How to Buy Real Estate Right

If you want to learn how to profitably invest in real estate, I think the best way to begin is with the most important rule of real estate investing: Buy right.

You have probably heard that commandment before. Or this equivalent: “You don’t make money by selling real estate; you make it by buying it.”

This rule, however simple it sounds, is often misunderstood. To many people, it means simply buying property when it seems cheap. But that is certainly not a good idea. You don’t want any subjectivity (“seems”) involved in your buying decisions.

The first property I invested in seemed very “cheap” when I bought it back in the late 1970s. It was a nice little one-bedroom condominium apartment in a refurbished building on Massachusetts Avenue in Washington, D.C.

Our landlady convinced me to buy it by showing me how much prices had been escalating in the recent past.
She told me that if I bought this unit “now,” I’d stand to make a lot of money as it appreciated in the following few years. To make it even easier, she got me a “creative” loan from some bank, which meant I had to put down nothing but a few thousand dollars in closing costs.

When K and I signed the mortgage and got the keys, we felt like we had made a really good deal.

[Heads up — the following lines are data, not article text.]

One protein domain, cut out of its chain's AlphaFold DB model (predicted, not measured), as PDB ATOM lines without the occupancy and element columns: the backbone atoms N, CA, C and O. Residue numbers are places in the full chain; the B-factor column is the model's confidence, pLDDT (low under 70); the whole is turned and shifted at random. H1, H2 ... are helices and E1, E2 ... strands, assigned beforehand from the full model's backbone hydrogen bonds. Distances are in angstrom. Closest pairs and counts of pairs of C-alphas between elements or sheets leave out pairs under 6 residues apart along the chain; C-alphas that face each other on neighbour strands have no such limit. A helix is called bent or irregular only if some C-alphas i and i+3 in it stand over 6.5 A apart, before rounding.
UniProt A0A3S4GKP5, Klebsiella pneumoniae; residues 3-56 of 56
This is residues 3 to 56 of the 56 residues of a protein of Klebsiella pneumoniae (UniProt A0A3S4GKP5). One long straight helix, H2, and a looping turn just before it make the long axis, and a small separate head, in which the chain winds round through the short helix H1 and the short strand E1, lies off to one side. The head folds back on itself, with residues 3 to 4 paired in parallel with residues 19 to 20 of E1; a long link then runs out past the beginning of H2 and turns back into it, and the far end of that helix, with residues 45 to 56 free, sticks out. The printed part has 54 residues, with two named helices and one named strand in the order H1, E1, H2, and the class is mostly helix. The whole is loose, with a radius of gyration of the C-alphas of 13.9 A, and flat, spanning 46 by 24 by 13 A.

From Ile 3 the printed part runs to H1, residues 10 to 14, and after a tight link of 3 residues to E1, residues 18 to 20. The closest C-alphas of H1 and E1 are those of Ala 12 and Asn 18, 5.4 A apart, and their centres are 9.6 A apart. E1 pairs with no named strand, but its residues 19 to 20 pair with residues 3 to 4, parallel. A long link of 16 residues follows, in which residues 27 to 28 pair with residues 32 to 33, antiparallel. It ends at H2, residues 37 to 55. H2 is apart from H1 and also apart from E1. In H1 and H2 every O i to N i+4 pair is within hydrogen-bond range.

But Washington, D.C., real estate was bubbling up in the mid-1970s, and lots of people who didn’t know a thing about real estate were jumping in. Including me.

It took me years to finally get rid of the apartment (and the deadbeat who was renting it from me). And it cost me about $30,000 to boot.

I made so many mistakes in that one transaction that I could probably base yet another series of lessons around it, but for today, I want to focus on just one part of that mistake: buying rental real estate without any idea of what a “good buy” really was.

When it comes to rental real estate, a good buy is getting the title to a property that can be fixed up and rented out at a profit right from the outset.

From 2005-2008, millions of Americans were jumping into real estate. But they were doing just the opposite of buying right. They were buying homes at such high prices that it was impossible for them to make any cash profits from renting at all. The only chance they had for profits was if the property they bought kept appreciating in value.

In other words, they were speculating that they would be able to sell their overpriced investments one day to someone even more foolish than they were.

So, let’s get to the question: What exactly does it mean to buy rental real estate “right”?

And my answer is this: If you can buy a piece of property and have it fixed up and ready to rent for less than eight times yearly rent, you are almost certainly “buying right.”
Let me show you a specific example to make sure you understand this.

Let’s say the house you rent in your neighborhood costs $1,500 per month. That would be $18,000 in rent each year ($1,500 x 12 months). As an investor in rental real estate, you should not pay more than eight times this yearly rent amount to purchase this house if you want it for cash flow. That means you should not pay more than $144,000 (8 x $18,000) for it.